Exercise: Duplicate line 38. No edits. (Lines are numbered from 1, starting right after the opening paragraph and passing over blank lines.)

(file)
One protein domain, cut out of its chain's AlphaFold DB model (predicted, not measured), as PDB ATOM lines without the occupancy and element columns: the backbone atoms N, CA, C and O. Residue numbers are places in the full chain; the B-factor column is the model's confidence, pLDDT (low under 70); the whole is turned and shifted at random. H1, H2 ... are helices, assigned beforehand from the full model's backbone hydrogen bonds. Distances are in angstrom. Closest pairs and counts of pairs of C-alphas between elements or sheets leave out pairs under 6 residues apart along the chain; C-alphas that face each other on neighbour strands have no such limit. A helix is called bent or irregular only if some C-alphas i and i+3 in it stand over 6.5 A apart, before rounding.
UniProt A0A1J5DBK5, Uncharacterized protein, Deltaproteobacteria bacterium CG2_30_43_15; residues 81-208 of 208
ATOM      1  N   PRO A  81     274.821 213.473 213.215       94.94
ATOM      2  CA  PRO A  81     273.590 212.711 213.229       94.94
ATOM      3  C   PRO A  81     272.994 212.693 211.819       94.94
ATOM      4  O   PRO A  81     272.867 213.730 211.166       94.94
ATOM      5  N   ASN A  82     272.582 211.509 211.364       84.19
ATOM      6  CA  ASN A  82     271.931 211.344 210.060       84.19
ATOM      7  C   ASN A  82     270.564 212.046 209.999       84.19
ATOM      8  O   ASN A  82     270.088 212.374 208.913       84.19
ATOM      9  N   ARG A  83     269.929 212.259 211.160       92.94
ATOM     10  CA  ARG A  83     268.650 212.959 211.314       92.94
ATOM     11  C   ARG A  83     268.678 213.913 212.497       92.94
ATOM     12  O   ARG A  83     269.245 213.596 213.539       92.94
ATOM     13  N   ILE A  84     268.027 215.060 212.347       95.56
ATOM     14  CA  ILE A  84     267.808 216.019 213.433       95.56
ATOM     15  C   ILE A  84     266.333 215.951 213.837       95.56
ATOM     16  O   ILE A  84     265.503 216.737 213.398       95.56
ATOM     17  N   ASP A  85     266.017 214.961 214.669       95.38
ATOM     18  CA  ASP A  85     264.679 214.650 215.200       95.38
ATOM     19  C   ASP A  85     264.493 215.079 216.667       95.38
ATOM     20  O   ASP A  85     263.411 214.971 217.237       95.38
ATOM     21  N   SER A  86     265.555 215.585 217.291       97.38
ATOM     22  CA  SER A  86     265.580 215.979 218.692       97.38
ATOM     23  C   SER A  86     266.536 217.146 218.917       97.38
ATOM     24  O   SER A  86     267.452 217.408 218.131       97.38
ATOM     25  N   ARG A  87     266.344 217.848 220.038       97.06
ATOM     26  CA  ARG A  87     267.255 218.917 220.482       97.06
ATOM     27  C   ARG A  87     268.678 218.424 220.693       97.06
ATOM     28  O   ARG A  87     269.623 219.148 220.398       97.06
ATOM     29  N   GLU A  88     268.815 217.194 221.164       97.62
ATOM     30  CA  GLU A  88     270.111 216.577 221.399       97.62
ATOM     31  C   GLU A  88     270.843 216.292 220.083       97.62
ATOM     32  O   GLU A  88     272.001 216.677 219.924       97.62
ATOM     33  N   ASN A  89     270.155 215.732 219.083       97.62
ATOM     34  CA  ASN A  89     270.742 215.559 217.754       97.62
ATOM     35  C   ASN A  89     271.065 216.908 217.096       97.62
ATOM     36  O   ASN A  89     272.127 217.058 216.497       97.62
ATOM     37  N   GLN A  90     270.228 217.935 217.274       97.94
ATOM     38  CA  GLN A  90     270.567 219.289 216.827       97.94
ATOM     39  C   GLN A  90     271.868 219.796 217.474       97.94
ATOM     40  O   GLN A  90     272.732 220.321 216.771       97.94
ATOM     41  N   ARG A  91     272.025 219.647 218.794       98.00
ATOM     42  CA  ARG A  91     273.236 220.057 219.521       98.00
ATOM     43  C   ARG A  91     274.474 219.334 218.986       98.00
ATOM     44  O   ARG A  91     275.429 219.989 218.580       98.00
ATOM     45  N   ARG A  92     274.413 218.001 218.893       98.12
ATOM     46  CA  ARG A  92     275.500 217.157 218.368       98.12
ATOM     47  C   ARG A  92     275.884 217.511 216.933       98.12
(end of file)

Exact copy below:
ATOM     37  N   GLN A  90     270.228 217.935 217.274       97.94